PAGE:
The Senate’s blocking of the government’s attempted modification of Section 18C indicates that there is something drastically wrong with the whole governance of Australia. For the first time since it became a nation, Australia can no longer be called a free country. The Senate has betrayed the fundamental principle of liberty.
There can be no excuse of ignorance as to the toxic nature of 18C, or its great capacity to harm our political culture. In the last few weeks there has been a massive outcry against it by people of high calibre, and a series of outrageous and well-publicised cases, as well as the heart-attack death of Bill Leak. It may once have been possible, for example in the time of John Howard, to support 18C innocently, or at least to disregard it as being unimportant. Not now.
18C has brought Australia some international recognition. Canada’s incomparable Mark Steyn called it ‘a squalid and contemptible law incompatible with free society’. He added, in a brilliant column: ‘Last October, [Leak] woke up to find that, after a cartoon arising from a then current controversy on Aboriginal policy, he was to be investigated by the Australian state’s thought-police. Indeed, the government’s Race Discrimination Commissar, Tim Soutphommasane, was so anxious to haul Leak up on a charge of “racial stereotyping” that he was advertising for plaintiffs’.
I wrote last week that simply modifying 18C, rather than abolishing it altogether, though undoubtedly much better in the short term than no change, might lull libertarians into a sense of complacency – scotching the snake while leaving it potentially full of venom. There is no danger of that now. Defenders of free speech have been pushed into a corner, and they know now that they are in a fight to the finish. Now expect the next Labor Government to tighten the strait-jacket on free expression of opinion and thought. Labor is already talking of making ‘Islamophobia’ an offence (a ‘phobia’, properly speaking, is an irrational fear. How can a fear be an offence? And is so-called ‘Islamophobia’ irrational, anyway?).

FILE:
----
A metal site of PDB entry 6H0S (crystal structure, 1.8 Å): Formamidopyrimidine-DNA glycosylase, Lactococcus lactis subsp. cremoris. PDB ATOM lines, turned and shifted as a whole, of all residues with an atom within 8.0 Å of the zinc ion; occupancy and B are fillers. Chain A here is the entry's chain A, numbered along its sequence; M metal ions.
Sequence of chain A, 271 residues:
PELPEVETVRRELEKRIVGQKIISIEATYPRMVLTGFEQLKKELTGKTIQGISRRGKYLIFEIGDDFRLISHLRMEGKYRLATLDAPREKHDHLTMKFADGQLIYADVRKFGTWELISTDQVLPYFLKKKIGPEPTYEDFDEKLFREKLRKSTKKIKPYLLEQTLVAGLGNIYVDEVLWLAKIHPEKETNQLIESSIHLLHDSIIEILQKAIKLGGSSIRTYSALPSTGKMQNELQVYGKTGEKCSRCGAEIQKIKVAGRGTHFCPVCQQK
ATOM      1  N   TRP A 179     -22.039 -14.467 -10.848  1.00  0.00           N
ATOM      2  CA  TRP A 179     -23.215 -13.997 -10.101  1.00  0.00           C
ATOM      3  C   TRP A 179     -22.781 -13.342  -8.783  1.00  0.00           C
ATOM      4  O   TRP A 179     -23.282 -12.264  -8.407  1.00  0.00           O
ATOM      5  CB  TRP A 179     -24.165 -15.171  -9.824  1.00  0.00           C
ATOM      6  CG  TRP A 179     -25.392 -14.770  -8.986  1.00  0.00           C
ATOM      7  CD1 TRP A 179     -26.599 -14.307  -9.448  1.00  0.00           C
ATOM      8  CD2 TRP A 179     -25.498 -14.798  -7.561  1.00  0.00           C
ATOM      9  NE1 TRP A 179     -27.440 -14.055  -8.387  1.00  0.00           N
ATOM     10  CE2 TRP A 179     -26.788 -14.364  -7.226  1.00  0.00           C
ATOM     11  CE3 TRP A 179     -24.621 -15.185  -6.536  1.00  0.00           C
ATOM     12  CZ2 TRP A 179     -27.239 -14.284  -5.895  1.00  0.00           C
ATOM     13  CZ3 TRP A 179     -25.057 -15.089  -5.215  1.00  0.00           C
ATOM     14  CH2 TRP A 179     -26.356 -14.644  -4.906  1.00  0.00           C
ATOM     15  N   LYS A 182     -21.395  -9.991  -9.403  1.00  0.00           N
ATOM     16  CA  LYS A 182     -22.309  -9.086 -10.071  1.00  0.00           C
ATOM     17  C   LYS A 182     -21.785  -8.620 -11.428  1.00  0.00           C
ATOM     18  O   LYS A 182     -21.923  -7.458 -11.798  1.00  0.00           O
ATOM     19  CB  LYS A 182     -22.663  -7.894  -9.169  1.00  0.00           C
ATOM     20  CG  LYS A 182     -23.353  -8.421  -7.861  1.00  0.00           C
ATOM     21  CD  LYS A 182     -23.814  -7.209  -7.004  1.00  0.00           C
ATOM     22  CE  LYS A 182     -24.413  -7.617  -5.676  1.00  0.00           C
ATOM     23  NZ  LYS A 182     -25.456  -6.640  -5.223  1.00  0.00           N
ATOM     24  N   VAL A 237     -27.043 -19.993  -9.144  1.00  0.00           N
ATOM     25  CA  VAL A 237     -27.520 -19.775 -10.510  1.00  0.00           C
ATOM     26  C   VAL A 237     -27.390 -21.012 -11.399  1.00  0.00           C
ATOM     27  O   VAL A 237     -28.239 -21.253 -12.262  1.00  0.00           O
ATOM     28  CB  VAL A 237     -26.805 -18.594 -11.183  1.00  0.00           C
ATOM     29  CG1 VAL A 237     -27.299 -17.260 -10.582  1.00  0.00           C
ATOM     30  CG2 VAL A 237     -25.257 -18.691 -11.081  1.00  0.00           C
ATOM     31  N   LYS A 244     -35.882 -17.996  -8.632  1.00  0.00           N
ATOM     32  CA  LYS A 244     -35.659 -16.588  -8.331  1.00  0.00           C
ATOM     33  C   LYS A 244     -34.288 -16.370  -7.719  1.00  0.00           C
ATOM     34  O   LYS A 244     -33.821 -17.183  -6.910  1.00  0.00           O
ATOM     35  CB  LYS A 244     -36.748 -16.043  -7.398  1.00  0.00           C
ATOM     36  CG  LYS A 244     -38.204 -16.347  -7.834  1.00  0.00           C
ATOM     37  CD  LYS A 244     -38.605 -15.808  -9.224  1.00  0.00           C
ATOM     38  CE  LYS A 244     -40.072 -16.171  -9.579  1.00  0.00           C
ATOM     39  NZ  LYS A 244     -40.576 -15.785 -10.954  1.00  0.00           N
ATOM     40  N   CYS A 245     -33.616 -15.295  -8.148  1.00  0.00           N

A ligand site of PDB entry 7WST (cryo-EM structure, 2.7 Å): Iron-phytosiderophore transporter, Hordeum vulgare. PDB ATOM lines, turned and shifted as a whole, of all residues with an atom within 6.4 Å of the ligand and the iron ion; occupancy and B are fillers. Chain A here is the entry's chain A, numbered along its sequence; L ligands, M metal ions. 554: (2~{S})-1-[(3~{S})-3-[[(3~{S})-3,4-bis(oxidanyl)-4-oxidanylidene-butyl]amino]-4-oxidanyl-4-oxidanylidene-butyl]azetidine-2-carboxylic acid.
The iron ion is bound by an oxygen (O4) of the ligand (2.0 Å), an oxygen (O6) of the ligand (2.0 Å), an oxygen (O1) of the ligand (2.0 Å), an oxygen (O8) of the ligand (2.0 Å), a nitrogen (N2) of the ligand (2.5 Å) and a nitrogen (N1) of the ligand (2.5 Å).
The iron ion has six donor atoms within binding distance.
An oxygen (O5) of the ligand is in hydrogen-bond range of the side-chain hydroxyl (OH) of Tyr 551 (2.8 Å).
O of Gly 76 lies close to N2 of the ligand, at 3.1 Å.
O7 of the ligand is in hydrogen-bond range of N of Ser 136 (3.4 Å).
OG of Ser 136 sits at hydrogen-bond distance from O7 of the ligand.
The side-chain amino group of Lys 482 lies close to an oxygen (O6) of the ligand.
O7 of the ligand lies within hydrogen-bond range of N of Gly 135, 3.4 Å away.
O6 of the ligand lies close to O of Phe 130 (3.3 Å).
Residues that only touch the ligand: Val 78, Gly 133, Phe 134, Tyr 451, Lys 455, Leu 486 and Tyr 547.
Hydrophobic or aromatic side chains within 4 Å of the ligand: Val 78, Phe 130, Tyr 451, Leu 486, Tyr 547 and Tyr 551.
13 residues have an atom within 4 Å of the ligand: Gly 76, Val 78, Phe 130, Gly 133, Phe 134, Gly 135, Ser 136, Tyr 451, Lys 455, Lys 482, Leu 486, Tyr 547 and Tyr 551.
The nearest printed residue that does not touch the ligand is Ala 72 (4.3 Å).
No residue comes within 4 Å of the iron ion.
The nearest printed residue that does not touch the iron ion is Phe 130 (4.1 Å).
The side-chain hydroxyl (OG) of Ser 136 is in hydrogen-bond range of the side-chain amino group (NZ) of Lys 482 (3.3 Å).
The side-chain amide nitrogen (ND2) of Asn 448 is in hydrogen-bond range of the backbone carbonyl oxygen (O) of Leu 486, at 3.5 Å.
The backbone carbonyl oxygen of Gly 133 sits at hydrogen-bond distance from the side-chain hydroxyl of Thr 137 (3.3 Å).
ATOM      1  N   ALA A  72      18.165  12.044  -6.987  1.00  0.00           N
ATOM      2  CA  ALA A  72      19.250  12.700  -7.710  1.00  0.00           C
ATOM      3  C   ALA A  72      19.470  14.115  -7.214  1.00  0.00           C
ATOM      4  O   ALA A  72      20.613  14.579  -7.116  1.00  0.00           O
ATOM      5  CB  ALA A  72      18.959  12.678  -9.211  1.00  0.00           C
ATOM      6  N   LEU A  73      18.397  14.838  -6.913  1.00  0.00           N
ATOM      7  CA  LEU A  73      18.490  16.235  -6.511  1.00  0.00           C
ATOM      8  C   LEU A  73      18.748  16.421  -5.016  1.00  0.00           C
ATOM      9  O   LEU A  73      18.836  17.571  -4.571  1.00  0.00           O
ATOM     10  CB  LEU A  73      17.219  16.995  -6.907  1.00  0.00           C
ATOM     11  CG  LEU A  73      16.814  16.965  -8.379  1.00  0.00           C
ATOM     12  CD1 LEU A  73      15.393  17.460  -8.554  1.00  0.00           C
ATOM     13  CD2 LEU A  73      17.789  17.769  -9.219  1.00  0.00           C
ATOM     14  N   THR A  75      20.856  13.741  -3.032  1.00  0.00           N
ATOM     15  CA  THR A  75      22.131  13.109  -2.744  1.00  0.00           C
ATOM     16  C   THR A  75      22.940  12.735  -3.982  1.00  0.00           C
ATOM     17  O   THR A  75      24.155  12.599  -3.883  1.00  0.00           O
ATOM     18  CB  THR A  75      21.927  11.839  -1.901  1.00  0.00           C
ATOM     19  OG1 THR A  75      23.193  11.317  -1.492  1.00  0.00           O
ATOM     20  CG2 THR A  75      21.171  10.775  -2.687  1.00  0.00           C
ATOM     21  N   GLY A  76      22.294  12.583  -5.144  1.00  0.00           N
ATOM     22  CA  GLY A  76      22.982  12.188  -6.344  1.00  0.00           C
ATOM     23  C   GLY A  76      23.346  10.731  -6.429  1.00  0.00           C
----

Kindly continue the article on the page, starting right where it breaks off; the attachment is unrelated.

How many of those who voted to keep 18C in all its pristine squalor, knew of or cared about the utterly disgraceful and indefensible case of Kyran Findlater, a student who was bullied into paying $5,000 as an alternative to being sued for $250,000 (another case, like that of Bill Leak et al. in which Mr Turnbull was conspicuous by his absence). The present dire situation for liberty in this country may evoke for the defender of free speech a state of mind rather reminiscent of G. K. Chesterton’s epic poem, ‘The Ballad of the White Horse’, telling of how in Dark Age Britain, civilised men gathered to resist the tide of encroaching barbarism under the injunction:
I bring you naught for your comfort,
Naught for your desire,
Save that the sky grows darker yet,
And the sea rises higher.
This was not a cry of despair but a call to arms: a statement that things will inevitably get worse and the forces of freedom had better fight before that happens. (Towards the end of the poem the victorious King Alfred warns that the next onslaught of barbarians may be with books rather than warships).